If you count yourself amongst those who don’t care for Scott Brick's overacting narration style, who dislike Vampire books or really long books..(kind of like me) maybe you could
move out of your box...Give up on Biographies, Historical Romance or Chick Lit, these hot summers days while you’re driving to the beach or flying to some vacation destination. I suggest you might give “The Passage” a try. It’s really a book that gets to you & you may spend many nights awake when you should be sleeping. I'm not the only listener who doesn't care for this type of novel but who became immersed in "The Passage", who ended yup thinking "Hmmm..Scott Brick is pretty good, narrating this particular novel and even though it's about Vampires it's still a great long novel.
This book is soo frustrating. I can tell its exciting and well written, but as it goes on, I can't get past the awful narration. The reader has a tick- on every line, EVERY line, he drops the pitch of the last word. His voice carries an actorly dread throughout, which is wearisome and undermines the sections where that emotion is really needed. I end up approaching the book with dread and I'm not even past the first section. I doubt whether i will be able to finish it.
First, I hate vampire books, second I don't like the emotive Scott Brick. But third this book is not all that bad. It sure held my attention, and I really liked the first half of the book, before Dark Night. Before Dark Night the book was a bit disjointed bringing several stories together to meet and make sense. I could not stop listening to that part of the book and liked several of the characters. The book picks up about 93 years after Dark Night with new characters and a new story. This one I did not like as much but is still a good story. These sticks, viruses, dracs are sometimes called vampires but are just people that have gotten sick and been changed. Virals is the best name for them, and folks cluster together to avoid being killed by them. All in all it is a fantasy and if you can get into it I think you will enjoy it. At almost 37 hours I admit I was a bit tired of it all at the end but still rate it four stars, and think you should get this before it goes to two credits, as it surely will.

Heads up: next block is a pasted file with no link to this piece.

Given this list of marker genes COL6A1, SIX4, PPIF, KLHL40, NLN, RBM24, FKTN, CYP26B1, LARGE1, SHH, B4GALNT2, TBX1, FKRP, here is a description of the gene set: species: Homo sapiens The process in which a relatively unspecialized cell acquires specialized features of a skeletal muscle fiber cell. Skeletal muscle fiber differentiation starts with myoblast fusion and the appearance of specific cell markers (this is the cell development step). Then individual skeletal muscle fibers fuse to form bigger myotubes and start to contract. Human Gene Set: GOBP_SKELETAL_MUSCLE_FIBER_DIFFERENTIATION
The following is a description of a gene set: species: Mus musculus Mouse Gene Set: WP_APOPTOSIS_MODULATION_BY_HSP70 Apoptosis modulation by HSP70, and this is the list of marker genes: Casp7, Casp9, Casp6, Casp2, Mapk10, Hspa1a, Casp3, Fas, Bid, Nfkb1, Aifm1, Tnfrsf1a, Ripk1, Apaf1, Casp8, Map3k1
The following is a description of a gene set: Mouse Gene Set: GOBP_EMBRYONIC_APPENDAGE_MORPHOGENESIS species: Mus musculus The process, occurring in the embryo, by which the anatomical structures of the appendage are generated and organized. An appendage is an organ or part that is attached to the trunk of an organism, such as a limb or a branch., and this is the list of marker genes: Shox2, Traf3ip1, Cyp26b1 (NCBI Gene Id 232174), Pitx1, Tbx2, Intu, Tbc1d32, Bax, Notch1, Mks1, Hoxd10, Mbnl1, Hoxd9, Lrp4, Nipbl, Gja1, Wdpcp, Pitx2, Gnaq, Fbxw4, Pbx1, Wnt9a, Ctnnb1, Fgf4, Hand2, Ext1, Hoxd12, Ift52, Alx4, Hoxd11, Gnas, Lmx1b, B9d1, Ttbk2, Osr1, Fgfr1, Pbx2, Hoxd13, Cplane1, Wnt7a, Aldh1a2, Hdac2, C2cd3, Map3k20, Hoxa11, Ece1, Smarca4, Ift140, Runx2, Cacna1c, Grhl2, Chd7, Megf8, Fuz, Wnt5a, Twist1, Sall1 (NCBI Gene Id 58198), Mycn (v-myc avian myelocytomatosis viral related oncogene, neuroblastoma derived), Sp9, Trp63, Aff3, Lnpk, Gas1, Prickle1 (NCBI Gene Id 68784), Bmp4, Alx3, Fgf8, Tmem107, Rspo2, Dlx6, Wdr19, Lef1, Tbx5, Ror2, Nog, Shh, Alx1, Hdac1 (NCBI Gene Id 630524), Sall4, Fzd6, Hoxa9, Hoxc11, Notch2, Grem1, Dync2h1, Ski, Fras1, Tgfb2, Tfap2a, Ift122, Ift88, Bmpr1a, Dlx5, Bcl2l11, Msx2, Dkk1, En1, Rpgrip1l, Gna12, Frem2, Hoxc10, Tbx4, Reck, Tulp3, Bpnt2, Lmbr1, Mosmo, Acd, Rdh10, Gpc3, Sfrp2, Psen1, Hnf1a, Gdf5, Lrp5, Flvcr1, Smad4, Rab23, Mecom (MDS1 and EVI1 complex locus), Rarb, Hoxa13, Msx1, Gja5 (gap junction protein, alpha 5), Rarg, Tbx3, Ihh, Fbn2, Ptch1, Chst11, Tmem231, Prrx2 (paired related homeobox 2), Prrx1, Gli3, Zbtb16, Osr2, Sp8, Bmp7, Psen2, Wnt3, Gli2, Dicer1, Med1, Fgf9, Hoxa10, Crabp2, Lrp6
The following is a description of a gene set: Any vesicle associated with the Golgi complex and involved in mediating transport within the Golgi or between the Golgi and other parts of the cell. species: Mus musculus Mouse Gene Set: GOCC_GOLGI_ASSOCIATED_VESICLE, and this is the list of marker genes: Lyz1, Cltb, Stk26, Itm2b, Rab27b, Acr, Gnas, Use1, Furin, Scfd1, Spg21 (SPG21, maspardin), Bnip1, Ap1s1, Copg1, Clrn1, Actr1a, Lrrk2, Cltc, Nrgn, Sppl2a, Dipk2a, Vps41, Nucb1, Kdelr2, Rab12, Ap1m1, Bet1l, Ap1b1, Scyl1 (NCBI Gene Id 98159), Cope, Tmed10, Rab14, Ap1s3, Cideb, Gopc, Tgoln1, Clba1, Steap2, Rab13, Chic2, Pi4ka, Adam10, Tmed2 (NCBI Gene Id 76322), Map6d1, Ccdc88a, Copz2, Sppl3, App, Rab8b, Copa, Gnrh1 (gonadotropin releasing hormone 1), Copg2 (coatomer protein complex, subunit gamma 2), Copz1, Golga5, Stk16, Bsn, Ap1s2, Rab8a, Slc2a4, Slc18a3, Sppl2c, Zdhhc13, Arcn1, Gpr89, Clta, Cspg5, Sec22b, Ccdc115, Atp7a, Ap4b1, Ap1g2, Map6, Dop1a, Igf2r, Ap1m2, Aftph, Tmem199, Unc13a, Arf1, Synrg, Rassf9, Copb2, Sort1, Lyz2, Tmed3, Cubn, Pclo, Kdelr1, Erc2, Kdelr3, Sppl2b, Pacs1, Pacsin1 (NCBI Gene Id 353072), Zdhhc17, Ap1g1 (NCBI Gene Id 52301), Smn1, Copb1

This is the first time that I've written a review after being with audible since 2004 or so, but I had to because this book is simply breathtaking. 3 reasons come to mind:
1. It is epic in scope, spanning over a century in its development,
2. The characterization combined with the apocalyptic setting put you there asking not only, "what would I do" but also, "What am I capable of enduring".
3. 30+ hours of phenomenal literature for 1 measly credit! Like I said in the title, I knew the 1 credit charge wouldn't - COULDN'T last!
This one is absolutely worth it, even for 2 credits!
Well, that's 36 hours and 52 minutes of my life I'll never get back. And in all that time there were two moments that rose above the tedious: the witty reference to garlic (one sentence) and the description of Texas (one or two paragraphs). Otherwise, there's nothing to recommend The Passage. Plodding prose, heavily dependent on insipid dialogue. Indistinguishable good guys and equally undifferentiated bad guys, with a few stereotypical folksy characters for comic relief.
Did any of the publishing world figures who hyped this novel actually slog through it? Certainly no one edited it. The plot drags to the point of sadism. Maybe that's it! Maybe the author, famously a professor at Rice, is (consciously or otherwise) punishing us for valuing vampire stories over more serious literature.
Finally, the narration of the audiobook is unrelievedly whining and portentous. (So why won't the Audible review system let me give this zero stars?)
Honestly, I love a good beach novel. The Dragon Tattoo series is hardly great prose, but those books are redeemed by the marvelous characters Blomqvist and Salander. The Passage, in contrast, is just a thoroughly poor effort. If feel like a lesser person for having stuck with it.